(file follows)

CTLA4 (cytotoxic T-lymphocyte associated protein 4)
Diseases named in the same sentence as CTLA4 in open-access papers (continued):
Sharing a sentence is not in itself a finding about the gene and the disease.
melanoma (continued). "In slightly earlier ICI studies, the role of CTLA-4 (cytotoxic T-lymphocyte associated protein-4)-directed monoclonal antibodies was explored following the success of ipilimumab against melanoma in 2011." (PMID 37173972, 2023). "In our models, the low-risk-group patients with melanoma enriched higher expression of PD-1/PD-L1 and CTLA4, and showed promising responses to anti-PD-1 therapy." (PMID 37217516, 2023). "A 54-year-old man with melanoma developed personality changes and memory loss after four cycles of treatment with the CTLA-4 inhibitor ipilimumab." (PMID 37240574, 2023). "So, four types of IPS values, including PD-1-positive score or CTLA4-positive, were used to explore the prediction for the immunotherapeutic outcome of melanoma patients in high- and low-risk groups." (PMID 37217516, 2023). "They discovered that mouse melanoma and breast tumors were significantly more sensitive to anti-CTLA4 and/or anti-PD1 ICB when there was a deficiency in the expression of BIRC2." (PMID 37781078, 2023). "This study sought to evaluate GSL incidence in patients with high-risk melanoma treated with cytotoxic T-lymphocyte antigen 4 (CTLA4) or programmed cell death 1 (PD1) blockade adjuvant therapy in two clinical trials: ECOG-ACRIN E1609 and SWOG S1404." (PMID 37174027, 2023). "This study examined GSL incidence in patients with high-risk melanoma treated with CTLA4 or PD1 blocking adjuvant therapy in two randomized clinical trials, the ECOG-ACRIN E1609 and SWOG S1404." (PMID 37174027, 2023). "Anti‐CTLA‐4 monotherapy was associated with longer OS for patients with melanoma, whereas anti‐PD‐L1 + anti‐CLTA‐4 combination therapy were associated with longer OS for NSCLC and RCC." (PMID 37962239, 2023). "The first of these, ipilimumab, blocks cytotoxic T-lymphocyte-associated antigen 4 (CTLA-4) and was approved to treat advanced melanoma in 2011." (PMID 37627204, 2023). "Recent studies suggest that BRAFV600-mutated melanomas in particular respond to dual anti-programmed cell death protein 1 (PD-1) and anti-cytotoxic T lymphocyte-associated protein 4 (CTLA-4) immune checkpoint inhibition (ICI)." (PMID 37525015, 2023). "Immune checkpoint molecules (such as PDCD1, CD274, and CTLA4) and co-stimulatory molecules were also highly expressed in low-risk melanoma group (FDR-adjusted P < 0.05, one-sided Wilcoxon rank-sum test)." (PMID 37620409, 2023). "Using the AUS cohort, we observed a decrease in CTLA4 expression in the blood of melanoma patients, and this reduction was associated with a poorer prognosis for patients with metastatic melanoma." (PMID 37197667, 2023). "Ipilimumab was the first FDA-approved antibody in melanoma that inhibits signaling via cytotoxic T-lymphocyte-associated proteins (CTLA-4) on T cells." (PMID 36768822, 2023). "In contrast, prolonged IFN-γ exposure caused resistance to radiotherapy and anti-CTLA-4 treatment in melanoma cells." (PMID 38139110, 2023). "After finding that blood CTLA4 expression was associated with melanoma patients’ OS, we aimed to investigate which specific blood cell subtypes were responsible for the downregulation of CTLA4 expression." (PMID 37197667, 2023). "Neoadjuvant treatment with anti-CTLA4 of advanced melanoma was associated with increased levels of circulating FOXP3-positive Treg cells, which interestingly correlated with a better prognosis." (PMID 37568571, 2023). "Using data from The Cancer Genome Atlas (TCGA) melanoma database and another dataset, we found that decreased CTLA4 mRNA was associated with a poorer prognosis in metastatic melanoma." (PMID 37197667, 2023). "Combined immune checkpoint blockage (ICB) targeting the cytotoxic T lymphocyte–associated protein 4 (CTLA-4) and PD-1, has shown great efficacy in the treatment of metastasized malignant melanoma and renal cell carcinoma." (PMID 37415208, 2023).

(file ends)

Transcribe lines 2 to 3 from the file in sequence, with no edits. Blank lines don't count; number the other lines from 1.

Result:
Diseases named in the same sentence as CTLA4 in open-access papers (continued):
Sharing a sentence is not in itself a finding about the gene and the disease.